By: iCopywriter Blogger Alex Dalenberg
This week, we take you to a land where search engine optimization is nonexistent, but if it did exist, would probably land you in prison: The Democratic People’s Republic of Korea, better known to the world as North Korea.
The regime is, of course, seen as one of the most repressive in the world. Watch the VICE Guide to North Korea or the Sundance film selection Kimjongilia. Harrowing, bizarre and tragic stuff. Web access is limited to only a few dozen elite families, while the rest of the country’s computers operate on a closed, heavily monitored Intranet.
So, heads naturally turned when it leaked to the Associated Press that Google executive chairman Eric Schmidt will be visiting the Hermit Kingdom as part of a humanitarian mission. And the U.S. State Department is not happy, especially given recent tensions with the nation over a December rocket launch.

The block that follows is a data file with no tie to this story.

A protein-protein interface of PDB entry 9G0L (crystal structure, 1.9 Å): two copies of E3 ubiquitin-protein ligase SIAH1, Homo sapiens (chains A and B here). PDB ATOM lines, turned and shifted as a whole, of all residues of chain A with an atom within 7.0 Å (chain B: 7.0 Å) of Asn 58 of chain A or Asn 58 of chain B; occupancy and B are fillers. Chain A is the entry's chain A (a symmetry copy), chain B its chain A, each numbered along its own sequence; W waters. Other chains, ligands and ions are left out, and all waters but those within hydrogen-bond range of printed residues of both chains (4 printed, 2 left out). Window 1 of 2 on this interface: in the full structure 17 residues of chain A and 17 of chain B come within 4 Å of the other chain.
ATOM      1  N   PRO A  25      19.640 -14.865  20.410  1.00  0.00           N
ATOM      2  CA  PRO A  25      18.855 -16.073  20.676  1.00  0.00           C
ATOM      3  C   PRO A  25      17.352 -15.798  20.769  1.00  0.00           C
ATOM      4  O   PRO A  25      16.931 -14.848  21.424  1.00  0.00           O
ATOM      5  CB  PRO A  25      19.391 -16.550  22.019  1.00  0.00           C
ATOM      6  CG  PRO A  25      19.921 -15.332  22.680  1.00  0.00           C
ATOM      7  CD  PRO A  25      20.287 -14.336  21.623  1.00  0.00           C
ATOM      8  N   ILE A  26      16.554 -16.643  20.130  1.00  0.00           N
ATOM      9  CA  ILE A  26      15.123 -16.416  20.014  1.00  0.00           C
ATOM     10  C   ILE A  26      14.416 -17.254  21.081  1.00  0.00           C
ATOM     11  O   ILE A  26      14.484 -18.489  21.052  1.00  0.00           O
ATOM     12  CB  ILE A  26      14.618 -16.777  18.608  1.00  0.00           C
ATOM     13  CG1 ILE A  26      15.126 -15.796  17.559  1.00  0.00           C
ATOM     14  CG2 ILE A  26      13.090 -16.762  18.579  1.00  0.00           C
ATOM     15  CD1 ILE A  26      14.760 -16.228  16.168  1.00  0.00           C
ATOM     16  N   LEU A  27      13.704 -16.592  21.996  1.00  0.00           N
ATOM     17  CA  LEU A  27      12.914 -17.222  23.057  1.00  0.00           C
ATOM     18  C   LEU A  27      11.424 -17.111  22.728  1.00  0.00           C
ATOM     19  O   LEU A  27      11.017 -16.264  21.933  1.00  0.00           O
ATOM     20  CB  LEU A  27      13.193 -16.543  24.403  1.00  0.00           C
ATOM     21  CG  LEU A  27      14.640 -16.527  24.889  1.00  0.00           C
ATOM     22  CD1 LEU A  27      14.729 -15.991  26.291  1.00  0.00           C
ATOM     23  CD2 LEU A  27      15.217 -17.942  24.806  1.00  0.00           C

It’s a tale of tech intrigue if ever there was one. The visit is being kept under wraps – the U.S. has no formal relations with North Korea – leaving most to speculate what the Google chairman will be doing in North Korea. According to the AP, it likely won’t be talk about search, or even business, but possibly information technology. Kim Jong-un is reportedly making a push to modernize the nation’s technology infrastructure.
What that would look like – if it could ever happen, as North Korea is currently constituted – is a question I’ll leave to the experts.
Google isn’t commenting – implying that any such visit, if it happened, would be personal travel. But the leader of the world’s most visible search company landing in the world’s most technologically isolated nation is a significant event. Technology has the power to open governments and give voice to the voiceless, but it can just as easily be used to monitor, harass and persecute.
Let’s hope Mr. Schmidt takes Google’s code of conduct to heart.